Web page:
Niyazov death sparks power struggle

Years of repression and one-man rule has left Turkmenistan without alternative leaders.

Saparmurat Niyazov Vladimir Putin
Turkmenistan's natural gas deposits are second only to Russia's among the former Soviet states

With no obvious heir to Saparmurat Niyazov, the late president, who died of heart failure on Thursday, commentators said would-be successors were maneuvering behind the scenes.

They also said Niyazov’s sudden death could lead to a contest between Russia and the West over the former Soviet republic’s enormous natural gas and petroleum reserves.

Vladimir Putin, the Russian president, said in a condolence message that “strengthening our partnership is in the true interests of the peoples of Russia and Turkmenistan.”

George Bush, the US president, said the US hopes “to expand our relations with Turkmenistan.”

Rich in resources

Turkmenistan’s natural gas deposits are second only to Russia’s among the former Soviet states. All its gas now flows through Russian pipelines, and critics accuse the Kremlin of using its control of energy supplies to exert political pressure on its neighbours.

Niyazov signed an agreement this year to build a gas pipeline to China, with its growing energy needs.

For years, the US has sought transit routes for Central Asia’s oil and gas that would bypass Russia. Washington has lobbied for a pipeline from Turkmenistan across the Caspian Sea to the west, skirting Russia’s southern border.

The struggle for power in Ashkhabad, the capital, will be closely watched.

“This will determine who takes control of the gas wealth of Turkmenistan,” the Russian newspaper Komsomolskaya Pravda said. “Moscow or Washington.”

Opposition come back

Khudaiberdy Orazov, Turkmenistan’s former central bank chief living in exile in Sweden, told The Associated Press that he and two other opposition leaders planned to return home to compete in the presidential election.

Another expatriate, Avdy Kuliyev, former foreign minister, told Russia’s RIA-Novosti news agency that he planned to return from Norway. “We must hurry to Turkmenistan because time is on the side of the Niyazovite group,” he said.

Azhdar Kurtov, an analyst with the Moscow-based Institute for Strategic Research, predicted Turkmenistan’s security agencies would tightly control the election.

“The Turkmen people won’t face any democratic choice in the elections,” he said. “A single candidate with no alternatives will be put forward for whom everybody will have to vote.”

Niyazov won Turkmenistan’s last presidential elections in 1992 with a reported 95.5 per cent of the vote. He was named president for life in 1999.

Arkady Dubnov, a Central Asia expert with the Russian newspaper Vremya Novostei, said a fierce internal power struggle was under way. Years of repression and one-man rule, he said, have left the country without alternative political leaders.

The interim president, Dubnov said, is a temporary figure: the real potential heir is the chief of Niyazov’s presidential guard, Akmurad Redzhepov.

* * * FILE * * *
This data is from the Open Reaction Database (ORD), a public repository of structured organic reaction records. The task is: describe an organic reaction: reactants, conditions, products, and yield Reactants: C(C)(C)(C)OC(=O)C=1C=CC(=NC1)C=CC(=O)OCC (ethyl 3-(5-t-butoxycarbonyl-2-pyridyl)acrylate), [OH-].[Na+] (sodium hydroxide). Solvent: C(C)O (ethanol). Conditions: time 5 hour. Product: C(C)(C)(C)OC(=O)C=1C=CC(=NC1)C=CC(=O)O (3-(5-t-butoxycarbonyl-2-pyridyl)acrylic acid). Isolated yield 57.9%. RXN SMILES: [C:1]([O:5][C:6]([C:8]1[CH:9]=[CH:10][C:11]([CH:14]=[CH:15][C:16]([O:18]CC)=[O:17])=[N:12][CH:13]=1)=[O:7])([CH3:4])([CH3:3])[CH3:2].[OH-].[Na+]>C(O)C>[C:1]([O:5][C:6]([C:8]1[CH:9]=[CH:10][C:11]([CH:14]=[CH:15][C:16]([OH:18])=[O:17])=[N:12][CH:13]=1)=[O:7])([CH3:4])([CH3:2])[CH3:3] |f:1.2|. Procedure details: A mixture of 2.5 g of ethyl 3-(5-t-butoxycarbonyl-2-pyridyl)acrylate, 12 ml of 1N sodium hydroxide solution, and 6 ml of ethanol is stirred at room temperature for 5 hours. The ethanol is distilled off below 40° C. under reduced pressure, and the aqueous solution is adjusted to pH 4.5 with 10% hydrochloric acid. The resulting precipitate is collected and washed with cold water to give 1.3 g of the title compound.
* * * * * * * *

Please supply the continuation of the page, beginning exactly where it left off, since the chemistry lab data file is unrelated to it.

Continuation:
Leadership struggle

Analysts said powerful security officials stood behind Berdymukhamedov, a deputy prime minister, who is likely only an interim leader. His rise to power was swift and surprising.

Under the constitution, Ovezgeldy Atayev, a parliament speaker, was next in line for the presidency. But shortly after Niyazov’s death was announced, Atayev was charged with abuse of power and human rights violations.

Berdymukhamedov signed an order dismissing Atayev for “committing a deed incompatible with the high position entrusted him.”

Turkmenistan’s prosecutor general accused Atayev in a statement of harassing and humiliating his own daughter-in-law and driving her to attempt suicide.

Berdymukhamedov said the People’s Council, a 2,000-member legislature chosen by Niyazov, will meet Tuesday to pick the candidates and set a date for presidential elections. But a decree the acting president signed suggested any elections may not be competitive.

“National presidential elections will be held on a democratic basis that has been laid by the great leader,” the decree said, referring to Niyazov.

A country in mourning

Ashkhabad appeared calm on the second day of mourning. Turkmen newspapers, all state-controlled, devoted all their coverage to Niyazov’s death. They carried front-page photographs of the late president and – in a Soviet tradition – reaction and condolences from citizens and staff of various enterprises.

“Our hearts are overflowing with sorrow, feeling the pain of a loss, an irreplaceable loss” said the somber headlines in the official Neutral Turkmenistan newspaper.

All restaurants, cafes and liquor shops were closed throughout the country. Weddings were ordered to be postponed until December 30, the end of the national mourning period. Niyazov’s funeral is scheduled for Sunday.

Source: News Agencies


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